My Lords, the divergence of decision-making during this lockdown period is something to celebrate, not criticise. It is an integral part of the devolution settlement and has made for better decision-making for each individual health service and other aspects of government in the four nations. However, at times, the public communication of those decisions has been woeful. The lack of co-ordination between the public announcements of the four Health Ministers and the four Business Ministers—and even between the Prime Minister and the three First Ministers—has created confusion and, occasionally, distress in the four nations. I urge the Minister to give a commitment on behalf of the Government to seek to improve this co-ordination of public information, communication and explanation as we emerge from lockdown and try to avoid a second spike or a resurgence of the virus in the winter.
My Lords, I understand the point that the noble Lord makes. He is right that there is a devolution settlement and that these matters are devolved. Clear communication to citizens has been a priority throughout the crisis. We have tried to make clear, and have made clear, which measures apply to citizens in each of England, Scotland, Wales and Northern Ireland, including through making this explicit in UK Government guidance.
My Lords, many families are spread across the United Kingdom. Does the Minister agree that, when it comes to the opportunity for families to reunite in person, the more integrated the approach across the United Kingdom, the fairer and better it will be for everyone?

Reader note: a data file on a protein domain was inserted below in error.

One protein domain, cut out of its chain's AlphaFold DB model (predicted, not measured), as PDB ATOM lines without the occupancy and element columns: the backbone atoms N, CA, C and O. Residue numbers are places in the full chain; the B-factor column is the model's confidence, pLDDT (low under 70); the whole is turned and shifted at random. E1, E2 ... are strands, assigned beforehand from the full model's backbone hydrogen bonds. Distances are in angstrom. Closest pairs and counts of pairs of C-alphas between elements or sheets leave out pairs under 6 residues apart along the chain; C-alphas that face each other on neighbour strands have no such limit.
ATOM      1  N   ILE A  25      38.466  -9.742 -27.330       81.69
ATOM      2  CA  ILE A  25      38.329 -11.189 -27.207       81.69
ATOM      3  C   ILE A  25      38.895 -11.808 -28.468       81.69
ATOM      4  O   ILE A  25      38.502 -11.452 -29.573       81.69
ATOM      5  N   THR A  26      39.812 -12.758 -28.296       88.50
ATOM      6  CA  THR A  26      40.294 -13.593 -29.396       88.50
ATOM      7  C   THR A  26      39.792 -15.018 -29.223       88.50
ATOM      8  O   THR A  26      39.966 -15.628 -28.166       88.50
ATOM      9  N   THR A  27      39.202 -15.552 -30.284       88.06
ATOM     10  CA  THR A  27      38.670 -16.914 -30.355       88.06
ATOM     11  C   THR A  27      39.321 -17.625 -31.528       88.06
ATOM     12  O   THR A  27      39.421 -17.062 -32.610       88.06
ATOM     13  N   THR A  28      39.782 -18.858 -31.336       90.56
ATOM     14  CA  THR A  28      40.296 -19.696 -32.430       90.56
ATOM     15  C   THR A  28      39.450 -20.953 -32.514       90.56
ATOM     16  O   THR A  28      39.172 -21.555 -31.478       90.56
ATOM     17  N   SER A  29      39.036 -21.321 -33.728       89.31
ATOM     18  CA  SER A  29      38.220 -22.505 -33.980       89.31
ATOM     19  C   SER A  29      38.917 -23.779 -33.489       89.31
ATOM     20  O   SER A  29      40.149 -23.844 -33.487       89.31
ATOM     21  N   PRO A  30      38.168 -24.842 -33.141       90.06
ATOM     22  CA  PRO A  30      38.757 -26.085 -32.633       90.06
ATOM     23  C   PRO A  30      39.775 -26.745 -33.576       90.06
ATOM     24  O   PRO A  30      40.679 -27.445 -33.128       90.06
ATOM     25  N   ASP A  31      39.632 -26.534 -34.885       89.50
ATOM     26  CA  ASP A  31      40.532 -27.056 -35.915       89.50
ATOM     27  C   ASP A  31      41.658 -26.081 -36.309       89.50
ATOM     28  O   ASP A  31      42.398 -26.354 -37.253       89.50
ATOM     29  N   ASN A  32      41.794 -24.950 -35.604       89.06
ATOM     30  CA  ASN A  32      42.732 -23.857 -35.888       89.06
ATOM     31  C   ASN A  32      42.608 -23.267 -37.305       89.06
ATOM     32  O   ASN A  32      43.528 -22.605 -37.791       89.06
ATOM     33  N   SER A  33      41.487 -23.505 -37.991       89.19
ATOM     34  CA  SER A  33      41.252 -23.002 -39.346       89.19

My Lords, I think that the noble Lord strikes a chord with every citizen in this country when he speaks of the importance of family and the sacrifices that families have had to make. We are seeking to confront the virus as one United Kingdom. I welcome the fact that, in different places, it is now easier for family members to reunite than it was at the start of the lockdown. But I take the noble Lord’s point. We will always seek to proceed out of this crisis as a United Kingdom.
My Lords, the co-ordination between certain departments of Her Majesty’s Government and the devolved Governments of the UK has been a little confusing. Aviation is an example of a reserved matter. However, two weeks ago, the Secretary of State for Transport announced that general aviation could happen again because it was determined that the risk of contributing to increased infection was minimal. As a reserved matter, it follows that the DfT has a UK-wide responsibility for GA, yet only last week, pilots in Scotland were permitted to take to the skies while those in Wales and Northern Ireland are still waiting for the go-ahead. What discussions, if any, are taking place between the Government and the devolved Administrations about achieving a consistent UK-wide approach to general aviation?
My Lords, at present, who in government is responsible for co-ordinating contact with the devolved nations? Lately, on at least one occasion, one of the devolved Administrations learned of a policy decision by central government involving public health issues from the media. Is that acceptable?
My Lords, good communication should always be striven for. That is the Government’s objective. At the outset of the crisis, the United Kingdom Government established a Cabinet committee structure to deal with the health, economic, public sector and international impacts of Covid-19 on behalf of the whole of the UK. Ministers from the devolved Administrations have regularly been invited to participate in these discussions. We are certainly committed to ensuring that the Administrations are informed and involved at every stage.